Desperate Justice (A Marc Kadella Legal Mystery Book 2) Kindle Edition
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|Length: 384 pages||Word Wise: Enabled||Enhanced Typesetting: Enabled|
|Page Flip: Enabled||
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The story is interesting, with a few plot twists.
As a lawyer, now judge I found the courtroom stuff pretty realistic. As a graduate of the Minnesota Law school (long ago), I hope that the pervasive corruption is not accurate but the story is well done in any event.
I especially liked the author's quick transitions, very well handled.
Unlike the first book, there is much more to the story development and less to the development of the lead characters. That is understandable.. Not a criticism at all. I really liked both the book and the development of the author.
I was a bit confused as it appeared there were originally 2 murderers and wasn't quite certain what Carstens was thinking as he didn't flesh this part of the novel out. A pro was hired to do a killing, yet a woman testifies it was a suicide and she has proof. So what really happened with the professional hit? Carstens always manages to flesh out his main characters, add new ones with interesting roles, I just wish he wouldn't add so many that are peripheral to the main storyline. This would help to keep the reader on point and remove the confusion caused in my earlier statement regarding who actually killed who.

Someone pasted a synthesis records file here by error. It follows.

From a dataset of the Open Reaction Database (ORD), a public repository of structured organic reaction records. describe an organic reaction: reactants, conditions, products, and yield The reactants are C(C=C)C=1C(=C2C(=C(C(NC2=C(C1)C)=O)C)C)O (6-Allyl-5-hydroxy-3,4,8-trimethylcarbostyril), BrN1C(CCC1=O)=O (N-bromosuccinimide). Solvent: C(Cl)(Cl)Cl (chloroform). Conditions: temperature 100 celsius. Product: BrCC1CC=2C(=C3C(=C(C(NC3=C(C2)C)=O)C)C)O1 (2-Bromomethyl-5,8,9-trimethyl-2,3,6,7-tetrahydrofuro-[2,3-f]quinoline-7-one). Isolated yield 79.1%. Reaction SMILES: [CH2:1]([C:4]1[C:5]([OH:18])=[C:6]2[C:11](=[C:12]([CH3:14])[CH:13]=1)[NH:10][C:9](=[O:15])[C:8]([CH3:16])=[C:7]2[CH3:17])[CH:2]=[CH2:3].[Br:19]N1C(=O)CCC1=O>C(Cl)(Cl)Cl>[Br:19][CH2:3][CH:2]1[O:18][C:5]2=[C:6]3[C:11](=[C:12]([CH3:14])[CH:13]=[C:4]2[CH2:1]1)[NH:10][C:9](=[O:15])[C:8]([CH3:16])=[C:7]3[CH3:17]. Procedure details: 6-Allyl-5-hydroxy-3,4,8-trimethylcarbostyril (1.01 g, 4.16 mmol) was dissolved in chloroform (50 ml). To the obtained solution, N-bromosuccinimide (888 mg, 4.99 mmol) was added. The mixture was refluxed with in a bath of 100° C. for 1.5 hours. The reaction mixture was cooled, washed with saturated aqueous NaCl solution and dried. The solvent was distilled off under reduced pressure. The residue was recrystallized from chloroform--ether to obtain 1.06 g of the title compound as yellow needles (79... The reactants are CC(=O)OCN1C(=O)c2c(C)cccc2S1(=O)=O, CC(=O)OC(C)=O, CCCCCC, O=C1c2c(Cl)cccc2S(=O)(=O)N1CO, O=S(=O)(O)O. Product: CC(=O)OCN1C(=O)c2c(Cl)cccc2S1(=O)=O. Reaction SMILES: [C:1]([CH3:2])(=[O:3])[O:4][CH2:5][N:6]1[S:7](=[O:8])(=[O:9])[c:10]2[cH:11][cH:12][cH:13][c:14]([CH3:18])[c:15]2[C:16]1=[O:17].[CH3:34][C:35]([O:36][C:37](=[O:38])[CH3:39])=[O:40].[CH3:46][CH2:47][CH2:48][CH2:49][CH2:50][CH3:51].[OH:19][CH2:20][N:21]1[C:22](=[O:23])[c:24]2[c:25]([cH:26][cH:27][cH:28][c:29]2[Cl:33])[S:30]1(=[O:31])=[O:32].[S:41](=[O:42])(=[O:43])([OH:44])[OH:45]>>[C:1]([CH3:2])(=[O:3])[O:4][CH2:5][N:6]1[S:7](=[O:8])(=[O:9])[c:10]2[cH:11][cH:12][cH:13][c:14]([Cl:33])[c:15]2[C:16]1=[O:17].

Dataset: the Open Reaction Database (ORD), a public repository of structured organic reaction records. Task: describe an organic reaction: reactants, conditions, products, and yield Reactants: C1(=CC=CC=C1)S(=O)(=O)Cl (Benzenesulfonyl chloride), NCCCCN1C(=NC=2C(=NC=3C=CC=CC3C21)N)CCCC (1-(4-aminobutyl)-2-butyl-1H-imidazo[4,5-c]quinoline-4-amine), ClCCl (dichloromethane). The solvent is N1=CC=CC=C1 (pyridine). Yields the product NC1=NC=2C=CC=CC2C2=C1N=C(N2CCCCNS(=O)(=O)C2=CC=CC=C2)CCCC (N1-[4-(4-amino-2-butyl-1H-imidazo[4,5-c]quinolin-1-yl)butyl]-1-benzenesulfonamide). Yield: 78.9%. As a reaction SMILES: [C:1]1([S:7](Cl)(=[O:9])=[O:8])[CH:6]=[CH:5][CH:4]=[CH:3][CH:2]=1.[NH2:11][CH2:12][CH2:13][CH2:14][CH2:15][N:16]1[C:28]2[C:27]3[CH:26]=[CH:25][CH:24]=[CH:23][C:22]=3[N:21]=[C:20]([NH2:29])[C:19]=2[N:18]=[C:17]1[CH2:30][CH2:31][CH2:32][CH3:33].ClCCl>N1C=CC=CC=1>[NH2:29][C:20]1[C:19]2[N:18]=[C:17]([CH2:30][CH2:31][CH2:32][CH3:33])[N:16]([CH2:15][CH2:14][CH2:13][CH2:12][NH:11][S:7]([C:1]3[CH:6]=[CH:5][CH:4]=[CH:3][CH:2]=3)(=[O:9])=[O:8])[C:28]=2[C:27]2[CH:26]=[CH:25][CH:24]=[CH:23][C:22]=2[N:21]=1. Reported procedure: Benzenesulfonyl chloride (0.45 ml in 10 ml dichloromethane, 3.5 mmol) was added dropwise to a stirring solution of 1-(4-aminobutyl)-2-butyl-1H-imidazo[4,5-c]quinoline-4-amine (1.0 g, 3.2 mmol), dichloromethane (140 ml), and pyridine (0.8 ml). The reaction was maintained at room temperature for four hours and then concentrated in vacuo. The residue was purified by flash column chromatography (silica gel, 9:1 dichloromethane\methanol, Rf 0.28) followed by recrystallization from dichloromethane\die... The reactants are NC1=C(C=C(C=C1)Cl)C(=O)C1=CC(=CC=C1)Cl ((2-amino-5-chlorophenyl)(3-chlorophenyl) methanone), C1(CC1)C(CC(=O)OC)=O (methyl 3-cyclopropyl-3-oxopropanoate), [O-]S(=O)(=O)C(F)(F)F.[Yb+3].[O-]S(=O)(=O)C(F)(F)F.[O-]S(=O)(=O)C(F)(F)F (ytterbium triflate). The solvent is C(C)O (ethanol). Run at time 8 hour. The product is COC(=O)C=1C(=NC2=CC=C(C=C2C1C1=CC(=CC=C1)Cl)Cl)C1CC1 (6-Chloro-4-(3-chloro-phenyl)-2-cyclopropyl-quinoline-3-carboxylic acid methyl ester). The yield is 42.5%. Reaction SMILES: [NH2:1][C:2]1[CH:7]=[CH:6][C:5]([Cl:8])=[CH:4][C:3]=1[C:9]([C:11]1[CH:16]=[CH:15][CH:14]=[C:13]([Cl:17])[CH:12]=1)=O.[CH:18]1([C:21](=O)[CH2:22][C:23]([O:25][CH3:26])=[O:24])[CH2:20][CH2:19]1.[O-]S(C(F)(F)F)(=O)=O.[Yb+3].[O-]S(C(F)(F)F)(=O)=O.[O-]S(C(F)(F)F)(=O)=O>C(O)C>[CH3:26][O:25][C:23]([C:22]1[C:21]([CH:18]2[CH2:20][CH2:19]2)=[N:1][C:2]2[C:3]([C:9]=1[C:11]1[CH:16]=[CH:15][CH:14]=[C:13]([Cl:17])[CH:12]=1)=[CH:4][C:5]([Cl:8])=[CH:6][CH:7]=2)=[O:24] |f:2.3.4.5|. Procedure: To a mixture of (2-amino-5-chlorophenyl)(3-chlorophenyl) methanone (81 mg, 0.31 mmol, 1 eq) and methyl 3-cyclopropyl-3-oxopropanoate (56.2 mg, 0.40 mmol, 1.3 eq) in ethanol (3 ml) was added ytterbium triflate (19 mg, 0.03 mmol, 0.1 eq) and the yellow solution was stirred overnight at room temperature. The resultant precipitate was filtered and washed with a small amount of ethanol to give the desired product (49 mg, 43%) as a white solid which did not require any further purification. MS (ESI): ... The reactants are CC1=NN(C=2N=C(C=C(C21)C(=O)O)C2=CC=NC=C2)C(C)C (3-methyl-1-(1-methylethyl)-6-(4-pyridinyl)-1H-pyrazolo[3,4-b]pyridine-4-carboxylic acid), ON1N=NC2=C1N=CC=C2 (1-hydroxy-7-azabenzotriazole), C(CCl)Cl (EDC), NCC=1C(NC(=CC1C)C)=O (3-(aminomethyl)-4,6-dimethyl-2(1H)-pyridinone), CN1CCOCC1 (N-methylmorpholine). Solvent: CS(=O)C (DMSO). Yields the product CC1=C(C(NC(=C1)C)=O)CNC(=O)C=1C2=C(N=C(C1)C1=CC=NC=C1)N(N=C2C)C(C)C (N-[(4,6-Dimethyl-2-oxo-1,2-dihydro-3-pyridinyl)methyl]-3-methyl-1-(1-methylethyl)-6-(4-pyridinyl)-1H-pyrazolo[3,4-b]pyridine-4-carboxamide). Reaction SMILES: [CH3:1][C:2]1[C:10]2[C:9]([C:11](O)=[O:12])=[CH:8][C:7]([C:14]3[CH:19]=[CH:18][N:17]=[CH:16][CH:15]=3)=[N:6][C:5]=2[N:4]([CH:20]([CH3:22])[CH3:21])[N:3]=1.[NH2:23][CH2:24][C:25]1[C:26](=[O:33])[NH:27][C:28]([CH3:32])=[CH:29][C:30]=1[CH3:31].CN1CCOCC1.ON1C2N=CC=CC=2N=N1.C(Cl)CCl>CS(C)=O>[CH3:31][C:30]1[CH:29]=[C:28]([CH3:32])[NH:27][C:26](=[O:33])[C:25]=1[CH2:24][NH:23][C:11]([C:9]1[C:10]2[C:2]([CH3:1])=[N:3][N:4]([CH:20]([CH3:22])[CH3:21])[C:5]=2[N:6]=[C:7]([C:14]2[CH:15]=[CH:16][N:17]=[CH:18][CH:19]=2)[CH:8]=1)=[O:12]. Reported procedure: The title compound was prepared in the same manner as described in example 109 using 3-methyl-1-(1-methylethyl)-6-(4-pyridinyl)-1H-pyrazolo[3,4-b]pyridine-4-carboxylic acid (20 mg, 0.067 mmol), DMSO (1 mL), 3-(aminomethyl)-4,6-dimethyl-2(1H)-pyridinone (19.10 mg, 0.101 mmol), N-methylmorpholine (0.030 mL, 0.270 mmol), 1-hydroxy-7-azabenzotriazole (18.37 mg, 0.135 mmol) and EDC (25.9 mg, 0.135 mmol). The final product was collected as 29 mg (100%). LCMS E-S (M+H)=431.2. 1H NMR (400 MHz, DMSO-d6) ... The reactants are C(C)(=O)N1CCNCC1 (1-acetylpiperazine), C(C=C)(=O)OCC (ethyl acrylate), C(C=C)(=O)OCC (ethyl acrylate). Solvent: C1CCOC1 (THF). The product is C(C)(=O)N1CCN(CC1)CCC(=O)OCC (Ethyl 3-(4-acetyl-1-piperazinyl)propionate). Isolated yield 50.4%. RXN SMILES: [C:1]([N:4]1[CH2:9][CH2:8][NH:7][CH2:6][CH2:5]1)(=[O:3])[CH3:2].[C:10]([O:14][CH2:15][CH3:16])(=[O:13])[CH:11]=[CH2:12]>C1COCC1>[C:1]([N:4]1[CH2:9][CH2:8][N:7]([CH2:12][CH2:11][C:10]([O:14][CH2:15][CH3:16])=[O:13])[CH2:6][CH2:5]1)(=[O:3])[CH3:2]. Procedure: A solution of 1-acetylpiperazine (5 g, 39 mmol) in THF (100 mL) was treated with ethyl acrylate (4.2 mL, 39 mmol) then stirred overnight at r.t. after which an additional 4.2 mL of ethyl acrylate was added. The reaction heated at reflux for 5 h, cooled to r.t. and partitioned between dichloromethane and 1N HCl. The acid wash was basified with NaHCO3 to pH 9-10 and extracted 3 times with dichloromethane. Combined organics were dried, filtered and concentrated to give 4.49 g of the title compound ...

Marc is making quite a name for himself as a criminal lawyer and the cases are always convoluted but interesting. Carstens is not the best writer but he has interesting stories and this one leaves the reader with a moral dilemma regarding the jury's findings and the guilt of the convicted. Something to ponder. Since I enjoy legal thrillers I will continue to read Carstens and hope his writing improves with each new novel.
Towards the end, there seemed to be a few proofreading/editing mistakes. Gender pronouns were mixed up, punctuation was lost at least one point, and even characters were mixed up on one or two occasions. I was following what and who very carefully - I do some proofreading and editing, so this sort of stuff jumps out at me. It was a good read anyway, and I highly recommend it.